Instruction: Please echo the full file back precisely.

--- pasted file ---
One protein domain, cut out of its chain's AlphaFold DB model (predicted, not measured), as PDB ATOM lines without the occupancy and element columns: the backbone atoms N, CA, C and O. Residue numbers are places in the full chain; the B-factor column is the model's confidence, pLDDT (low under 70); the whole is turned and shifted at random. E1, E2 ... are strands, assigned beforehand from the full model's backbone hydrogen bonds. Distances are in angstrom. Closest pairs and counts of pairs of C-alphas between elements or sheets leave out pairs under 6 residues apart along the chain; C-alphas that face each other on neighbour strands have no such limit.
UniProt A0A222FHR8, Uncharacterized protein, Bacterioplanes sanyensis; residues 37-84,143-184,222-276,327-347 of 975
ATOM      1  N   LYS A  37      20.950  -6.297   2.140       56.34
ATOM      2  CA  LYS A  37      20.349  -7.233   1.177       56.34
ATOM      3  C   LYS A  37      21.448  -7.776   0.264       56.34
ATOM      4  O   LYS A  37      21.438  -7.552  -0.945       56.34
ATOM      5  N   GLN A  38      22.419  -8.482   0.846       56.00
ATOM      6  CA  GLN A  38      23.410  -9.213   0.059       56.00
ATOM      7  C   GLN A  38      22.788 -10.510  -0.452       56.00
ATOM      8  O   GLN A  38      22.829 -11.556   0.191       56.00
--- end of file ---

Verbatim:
One protein domain, cut out of its chain's AlphaFold DB model (predicted, not measured), as PDB ATOM lines without the occupancy and element columns: the backbone atoms N, CA, C and O. Residue numbers are places in the full chain; the B-factor column is the model's confidence, pLDDT (low under 70); the whole is turned and shifted at random. E1, E2 ... are strands, assigned beforehand from the full model's backbone hydrogen bonds. Distances are in angstrom. Closest pairs and counts of pairs of C-alphas between elements or sheets leave out pairs under 6 residues apart along the chain; C-alphas that face each other on neighbour strands have no such limit.
UniProt A0A222FHR8, Uncharacterized protein, Bacterioplanes sanyensis; residues 37-84,143-184,222-276,327-347 of 975
ATOM      1  N   LYS A  37      20.950  -6.297   2.140       56.34
ATOM      2  CA  LYS A  37      20.349  -7.233   1.177       56.34
ATOM      3  C   LYS A  37      21.448  -7.776   0.264       56.34
ATOM      4  O   LYS A  37      21.438  -7.552  -0.945       56.34
ATOM      5  N   GLN A  38      22.419  -8.482   0.846       56.00
ATOM      6  CA  GLN A  38      23.410  -9.213   0.059       56.00
ATOM      7  C   GLN A  38      22.788 -10.510  -0.452       56.00
ATOM      8  O   GLN A  38      22.829 -11.556   0.191       56.00